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kassy

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Re: Archaeology/Paleontology news
« Reply #150 on: November 15, 2019, 10:01:59 PM »
From Ancient Seeds to Scraps of Clothing, Rats’ Nests Are Full of Treasures

...

Paleobotanists and climatologists have studied the ecosystems of the past by analyzing millennia-old material in rat nests, tracking ice age climates and changing flora across the American Southwest. In centuries-old homes of the antebellum South, objects preserved in rats’ nests have even taught us new things about the lives of enslaved African Americans whose stories were not preserved in the written records of the time.

Pack rats, also known as wood rats, are notorious for collecting an odd assortment of items from their surroundings to make their nests, called middens. Although pack rats are similarly sized to their city-dwelling brown and black rat cousins, they have bushy (not hairless) tails and belong to the genus Neotoma rather than Rattus. These stockpiling rodents tend to only range 100 to 150 feet from their middens, collecting items from about a 50-foot radius. Pack rats will gather everything from plants and branches to insects and bones, which they pack into their middens. While you might not expect such materials to survive for very long, pack rats also have a special trick to conserve their haul: urine.

https://www.smithsonianmag.com/science-nature/archaeological-treasures-hidden-rat-nests-180973544/



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nanning

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Re: Archaeology/Paleontology news
« Reply #151 on: November 16, 2019, 08:15:45 AM »
Those rats must have some special urine (I haven't read the article).
Where I have been pissing over the forest floor, most leaves have become black. The microorganisms seem to love my urine.
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TerryM

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Re: Archaeology/Paleontology news
« Reply #152 on: November 16, 2019, 08:05:29 PM »
Those rats must have some special urine (I haven't read the article).
Where I have been pissing over the forest floor, most leaves have become black. The microorganisms seem to love my urine.


Don't know if the article mentions it but packrats inhabit the same midden for many, many generations. A huge rat midden near a petroglyph of a mammoth tossing someone with his tusks was inhabited in the 1980's when a friend first discovered it. It may well be older than the petroglyph.
Terry

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Re: Archaeology/Paleontology news
« Reply #153 on: November 17, 2019, 07:19:33 AM »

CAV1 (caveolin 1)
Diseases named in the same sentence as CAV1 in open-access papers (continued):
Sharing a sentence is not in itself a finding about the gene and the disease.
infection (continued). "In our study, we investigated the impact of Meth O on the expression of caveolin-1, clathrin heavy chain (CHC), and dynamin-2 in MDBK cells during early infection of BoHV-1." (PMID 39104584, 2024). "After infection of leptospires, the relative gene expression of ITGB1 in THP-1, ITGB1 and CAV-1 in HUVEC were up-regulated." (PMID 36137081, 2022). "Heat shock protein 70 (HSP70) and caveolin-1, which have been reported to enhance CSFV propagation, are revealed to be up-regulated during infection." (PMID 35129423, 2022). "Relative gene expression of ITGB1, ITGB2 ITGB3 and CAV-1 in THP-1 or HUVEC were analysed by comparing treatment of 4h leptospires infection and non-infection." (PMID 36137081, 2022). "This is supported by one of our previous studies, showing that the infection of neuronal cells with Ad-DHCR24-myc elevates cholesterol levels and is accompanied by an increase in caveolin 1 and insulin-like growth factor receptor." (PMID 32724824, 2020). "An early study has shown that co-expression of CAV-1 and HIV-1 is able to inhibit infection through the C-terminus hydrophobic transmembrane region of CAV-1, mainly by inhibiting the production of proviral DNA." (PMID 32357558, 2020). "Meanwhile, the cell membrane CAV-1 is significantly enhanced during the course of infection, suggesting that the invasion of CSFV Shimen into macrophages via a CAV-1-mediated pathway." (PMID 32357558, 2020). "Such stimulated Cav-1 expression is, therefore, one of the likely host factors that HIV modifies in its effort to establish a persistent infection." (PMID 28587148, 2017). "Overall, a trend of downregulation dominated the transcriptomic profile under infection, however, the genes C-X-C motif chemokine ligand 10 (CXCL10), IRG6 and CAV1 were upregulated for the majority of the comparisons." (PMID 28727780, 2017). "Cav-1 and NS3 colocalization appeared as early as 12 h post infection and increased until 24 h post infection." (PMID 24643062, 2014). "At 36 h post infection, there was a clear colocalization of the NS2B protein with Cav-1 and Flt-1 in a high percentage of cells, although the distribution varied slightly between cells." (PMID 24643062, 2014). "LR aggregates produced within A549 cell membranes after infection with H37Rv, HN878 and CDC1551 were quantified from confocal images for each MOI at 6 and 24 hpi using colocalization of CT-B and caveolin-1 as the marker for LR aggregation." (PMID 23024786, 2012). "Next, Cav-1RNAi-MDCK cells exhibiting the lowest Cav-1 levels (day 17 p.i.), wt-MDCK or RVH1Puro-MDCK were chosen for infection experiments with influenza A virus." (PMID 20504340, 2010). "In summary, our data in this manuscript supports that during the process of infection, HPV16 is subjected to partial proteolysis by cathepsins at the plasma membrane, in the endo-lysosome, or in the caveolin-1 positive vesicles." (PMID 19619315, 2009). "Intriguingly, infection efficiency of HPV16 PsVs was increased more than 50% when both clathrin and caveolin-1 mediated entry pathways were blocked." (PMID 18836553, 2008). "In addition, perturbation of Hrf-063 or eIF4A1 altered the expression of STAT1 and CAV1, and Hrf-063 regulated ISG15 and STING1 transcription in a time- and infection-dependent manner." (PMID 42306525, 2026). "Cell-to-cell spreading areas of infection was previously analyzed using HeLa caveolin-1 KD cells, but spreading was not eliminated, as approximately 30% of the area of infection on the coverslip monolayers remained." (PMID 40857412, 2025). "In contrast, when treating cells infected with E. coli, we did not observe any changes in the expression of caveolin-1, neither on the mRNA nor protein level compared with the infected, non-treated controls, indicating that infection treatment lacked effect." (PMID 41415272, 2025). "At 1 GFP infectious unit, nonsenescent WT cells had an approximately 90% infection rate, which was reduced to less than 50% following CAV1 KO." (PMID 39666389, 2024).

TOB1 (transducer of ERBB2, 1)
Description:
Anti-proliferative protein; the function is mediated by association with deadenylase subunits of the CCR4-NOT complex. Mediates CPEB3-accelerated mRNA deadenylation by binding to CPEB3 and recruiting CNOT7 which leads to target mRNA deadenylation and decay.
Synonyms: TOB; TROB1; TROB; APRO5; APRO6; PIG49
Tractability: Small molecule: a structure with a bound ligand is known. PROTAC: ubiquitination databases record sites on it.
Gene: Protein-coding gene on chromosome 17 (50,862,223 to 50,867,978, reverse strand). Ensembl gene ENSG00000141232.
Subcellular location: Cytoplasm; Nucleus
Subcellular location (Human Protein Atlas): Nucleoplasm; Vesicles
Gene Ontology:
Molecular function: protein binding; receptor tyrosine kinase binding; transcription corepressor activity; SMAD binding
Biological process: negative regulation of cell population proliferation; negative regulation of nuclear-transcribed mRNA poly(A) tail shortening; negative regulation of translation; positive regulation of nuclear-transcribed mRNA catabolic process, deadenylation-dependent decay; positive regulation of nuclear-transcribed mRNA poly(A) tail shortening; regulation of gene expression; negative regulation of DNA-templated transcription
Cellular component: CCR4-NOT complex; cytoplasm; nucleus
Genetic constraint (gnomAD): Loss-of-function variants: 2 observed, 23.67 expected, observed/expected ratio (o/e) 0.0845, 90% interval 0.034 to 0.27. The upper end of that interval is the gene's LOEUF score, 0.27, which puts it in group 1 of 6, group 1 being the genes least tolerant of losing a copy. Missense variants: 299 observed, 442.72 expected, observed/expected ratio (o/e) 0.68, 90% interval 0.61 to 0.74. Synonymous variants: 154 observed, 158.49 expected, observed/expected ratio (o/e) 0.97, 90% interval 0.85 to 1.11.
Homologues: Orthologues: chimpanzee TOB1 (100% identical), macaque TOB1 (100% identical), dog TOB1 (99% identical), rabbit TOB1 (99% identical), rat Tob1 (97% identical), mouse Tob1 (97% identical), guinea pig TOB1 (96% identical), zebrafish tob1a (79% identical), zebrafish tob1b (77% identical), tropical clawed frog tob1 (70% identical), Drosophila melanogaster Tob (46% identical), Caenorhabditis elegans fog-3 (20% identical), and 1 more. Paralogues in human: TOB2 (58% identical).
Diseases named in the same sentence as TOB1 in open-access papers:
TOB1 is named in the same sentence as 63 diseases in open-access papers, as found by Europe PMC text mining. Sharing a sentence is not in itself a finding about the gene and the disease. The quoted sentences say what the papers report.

Thanks for that info Terry. It seems that those rats spoil their own generations old midden (nest) with daily urine. Maybe it's not spoiling but conserving :).
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TerryM

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Re: Archaeology/Paleontology news
« Reply #154 on: November 17, 2019, 04:22:51 PM »
^^
Portions of the ancient desert middens I've seen appear almost crystalline, as if slowly encased in something resembling discoloured amber.
It would make an interesting field of study.
Terry

kassy

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Re: Archaeology/Paleontology news
« Reply #155 on: November 17, 2019, 11:56:52 PM »
There is a ton of links to detailed research in the article.

The trick is that their urine is concentrated and it works best in dry places. They keep doing it in the same places forever if they can so they are great samplers collecting stuff and preserving it yes, yes.  ;)
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vox_mundi

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Re: Archaeology/Paleontology news
« Reply #156 on: November 19, 2019, 05:20:45 PM »
Huge Tsunami Hit Oman 1,000 Years Ago
https://m.phys.org/news/2019-11-huge-tsunami-oman-years.html

Fifteen-meter high waves that pushed boulders the weight of a Leopard tank inland: This is more or less how one can imagine the tsunami that hit the coast of today's Sultanate of Oman about 1,000 years ago, as concluded by a recent study by the universities of Bonn, Jena, Freiburg and RWTH Aachen. The findings also show how urgently the region needs a well-functioning early warning system. But even then, coastal residents would have a maximum of 30 minutes to get to safety in a similar catastrophe. The study will be published in the journal Marine Geology, but is already available online.

... Even a smaller tsunami would have devastating consequences today: A large part of the vital infrastructure in the Sultanate of Oman has been built near the coast, such as the oil refineries and seawater desalination plants.



Gösta Hoffmann et al. Large Holocene tsunamis in the northern Arabian Sea, Marine Geology (2019)
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vox_mundi

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Re: Archaeology/Paleontology news
« Reply #157 on: November 20, 2019, 01:50:10 AM »
AI helps discover new geoglyph in the Nazca Lines
https://www.theverge.com/platform/amp/2019/11/19/20970578/nazca-lines-ai-machine-learning-143-new-geoglyphs-ibm-japan-yamagata-university

Scientists from Japan have used machine learning for the first time to identify a new figure among the ancient motifs of Peru’s Nazca Lines.